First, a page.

In preparing for a presentation last week I was led to reflect on the nature and dynamics of faith formation. The visual above was the outcome of my musings.
At the risk of generalisation, can I suggest that there are three basic, interdependent Spirit-empowered “processes” that are at play in the making of persons and communities in the likeness of Christ?
The first process is that of EDUCATION, the communication of the content of faith, particularly Biblical knowledge and doctrinal understandings.
The second process is TRAINING in the skills, practices and habits of Christian faith, the expressions of faith that characterise and constitute the Christian way of life. These faith expressions include prayer, use of the Scriptures, worship and devotional habits and stewardship. Together they represent the conduct of faith.
The third process is PARTICIPATION in Christian community, active and reciprocal engagement with other believers in a shared and collective journey of discipleship. The Christian community is the foundational context for the life of faith. While Christ followers are called to live out their faith in all of life, life in Christ proceeds from and continually loops back into the body of Christ.
In the visual above, education (content), training (conduct) and participation (context) are pictured as three spheres. It is my “hunch” that faith formation is most fruitful and lifegiving when and where these three spheres intersect. Perhaps this can be established by considering what ensues from the absence of one or more of the processes. Content without conduct results in disconnection of Scripture and Christian teachings from the concrete practice of daily life. Content without context leaves the subject of faith formation without tangible experience of the “God story” as a dynamic, unfolding reality in the life of God’s people. Conduct without content results in empty ritual, religious performance without a deeper sense of meaning and purpose. Conduct without context diminishes the basic expressions of faith, for they are inherently communal. Context without content results in an experience of community that has no roots and no connection with God’s larger story. Context without conduct leaves the participant with few “tools” for a life of faith beyond an immediate experience of community life.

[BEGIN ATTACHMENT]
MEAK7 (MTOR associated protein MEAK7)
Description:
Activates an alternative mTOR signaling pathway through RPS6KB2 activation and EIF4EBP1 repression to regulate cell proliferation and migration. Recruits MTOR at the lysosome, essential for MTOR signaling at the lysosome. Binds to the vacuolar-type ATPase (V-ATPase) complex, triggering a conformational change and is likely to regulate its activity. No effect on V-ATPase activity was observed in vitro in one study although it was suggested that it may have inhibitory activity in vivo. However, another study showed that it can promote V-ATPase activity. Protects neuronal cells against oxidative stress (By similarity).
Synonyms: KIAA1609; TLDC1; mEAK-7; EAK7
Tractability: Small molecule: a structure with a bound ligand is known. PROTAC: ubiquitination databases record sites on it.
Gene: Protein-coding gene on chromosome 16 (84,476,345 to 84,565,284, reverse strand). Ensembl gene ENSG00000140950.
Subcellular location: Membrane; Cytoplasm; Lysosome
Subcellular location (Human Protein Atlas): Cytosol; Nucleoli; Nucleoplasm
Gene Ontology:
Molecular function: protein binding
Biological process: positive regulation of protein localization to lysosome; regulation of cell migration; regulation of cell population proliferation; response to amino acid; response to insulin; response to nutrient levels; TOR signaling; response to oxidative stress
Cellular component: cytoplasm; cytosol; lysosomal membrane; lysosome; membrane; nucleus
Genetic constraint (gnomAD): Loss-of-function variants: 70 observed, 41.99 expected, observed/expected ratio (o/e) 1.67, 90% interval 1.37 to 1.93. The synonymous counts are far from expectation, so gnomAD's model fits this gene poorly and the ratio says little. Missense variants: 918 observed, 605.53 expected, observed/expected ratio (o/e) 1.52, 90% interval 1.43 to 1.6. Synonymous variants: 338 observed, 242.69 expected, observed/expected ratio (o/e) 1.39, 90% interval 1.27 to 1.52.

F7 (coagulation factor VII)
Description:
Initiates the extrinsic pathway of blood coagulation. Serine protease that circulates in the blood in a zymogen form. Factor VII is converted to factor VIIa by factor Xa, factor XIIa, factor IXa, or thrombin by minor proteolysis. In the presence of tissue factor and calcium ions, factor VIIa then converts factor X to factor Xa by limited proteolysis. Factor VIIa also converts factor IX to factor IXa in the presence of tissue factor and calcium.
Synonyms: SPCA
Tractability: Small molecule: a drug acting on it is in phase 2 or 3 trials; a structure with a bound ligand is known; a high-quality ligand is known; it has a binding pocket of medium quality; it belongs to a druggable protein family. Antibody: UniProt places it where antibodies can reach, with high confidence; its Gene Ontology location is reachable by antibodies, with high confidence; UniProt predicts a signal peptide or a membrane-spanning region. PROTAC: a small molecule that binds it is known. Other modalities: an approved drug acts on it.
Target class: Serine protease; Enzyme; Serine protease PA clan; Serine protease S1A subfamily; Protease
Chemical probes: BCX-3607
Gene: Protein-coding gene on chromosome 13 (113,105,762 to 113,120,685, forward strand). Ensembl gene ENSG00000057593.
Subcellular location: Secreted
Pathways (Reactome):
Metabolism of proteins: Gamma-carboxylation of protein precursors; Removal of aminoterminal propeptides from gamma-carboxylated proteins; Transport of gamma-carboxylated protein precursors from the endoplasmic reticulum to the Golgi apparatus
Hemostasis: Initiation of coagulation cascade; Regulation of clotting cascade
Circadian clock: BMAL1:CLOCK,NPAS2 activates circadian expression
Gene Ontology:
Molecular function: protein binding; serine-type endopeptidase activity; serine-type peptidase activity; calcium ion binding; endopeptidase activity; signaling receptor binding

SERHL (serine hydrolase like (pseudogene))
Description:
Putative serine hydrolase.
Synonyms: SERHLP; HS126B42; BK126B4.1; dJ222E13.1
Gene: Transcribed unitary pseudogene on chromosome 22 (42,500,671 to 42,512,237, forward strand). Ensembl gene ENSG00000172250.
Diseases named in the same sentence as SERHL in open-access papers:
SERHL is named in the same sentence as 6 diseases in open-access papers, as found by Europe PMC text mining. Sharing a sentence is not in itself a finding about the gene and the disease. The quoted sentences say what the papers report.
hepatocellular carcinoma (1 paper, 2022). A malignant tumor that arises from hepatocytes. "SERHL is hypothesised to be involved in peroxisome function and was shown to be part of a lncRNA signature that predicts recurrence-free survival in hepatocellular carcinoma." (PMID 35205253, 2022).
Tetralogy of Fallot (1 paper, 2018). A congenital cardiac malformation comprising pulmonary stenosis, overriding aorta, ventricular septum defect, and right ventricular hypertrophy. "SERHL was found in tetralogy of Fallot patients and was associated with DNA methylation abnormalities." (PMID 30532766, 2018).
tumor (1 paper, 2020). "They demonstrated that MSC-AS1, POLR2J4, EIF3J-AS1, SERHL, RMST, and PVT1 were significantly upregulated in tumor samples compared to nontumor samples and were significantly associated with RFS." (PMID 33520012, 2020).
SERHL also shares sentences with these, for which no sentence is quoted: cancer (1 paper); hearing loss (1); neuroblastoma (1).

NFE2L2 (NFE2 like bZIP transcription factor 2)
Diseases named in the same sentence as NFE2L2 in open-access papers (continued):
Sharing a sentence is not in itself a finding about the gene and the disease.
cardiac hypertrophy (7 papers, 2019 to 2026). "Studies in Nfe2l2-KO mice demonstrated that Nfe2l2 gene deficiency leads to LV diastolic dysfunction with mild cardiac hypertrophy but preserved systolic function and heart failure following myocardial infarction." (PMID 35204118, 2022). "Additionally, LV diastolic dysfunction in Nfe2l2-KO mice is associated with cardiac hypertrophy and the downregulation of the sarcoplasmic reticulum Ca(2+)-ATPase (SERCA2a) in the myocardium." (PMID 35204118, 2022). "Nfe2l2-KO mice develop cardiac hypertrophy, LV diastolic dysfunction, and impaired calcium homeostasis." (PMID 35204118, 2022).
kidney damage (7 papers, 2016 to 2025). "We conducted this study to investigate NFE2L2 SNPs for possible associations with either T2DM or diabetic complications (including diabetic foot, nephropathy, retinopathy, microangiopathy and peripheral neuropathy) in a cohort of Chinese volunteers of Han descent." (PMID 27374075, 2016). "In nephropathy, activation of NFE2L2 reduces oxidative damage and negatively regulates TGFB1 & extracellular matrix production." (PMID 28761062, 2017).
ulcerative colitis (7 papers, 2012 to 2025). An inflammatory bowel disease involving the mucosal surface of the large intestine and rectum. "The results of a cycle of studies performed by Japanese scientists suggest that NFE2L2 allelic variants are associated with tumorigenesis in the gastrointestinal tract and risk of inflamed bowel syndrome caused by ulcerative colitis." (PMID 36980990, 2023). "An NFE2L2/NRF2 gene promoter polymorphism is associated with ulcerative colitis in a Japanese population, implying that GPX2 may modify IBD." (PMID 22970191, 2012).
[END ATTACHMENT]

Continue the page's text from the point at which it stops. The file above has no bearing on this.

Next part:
If there is such a thing as a faith formation “sweet spot”, perhaps it exists at the intersection of education (content), training (conduct) and participation (context) … where a child or young person is not simply learning the content of the Christian faith but being mentored by mature Christians in the conduct (habits and practices) of the life of faith, and participating in a loving and affirming Christian community in which the living Christ is given and received through one another.
What do you think?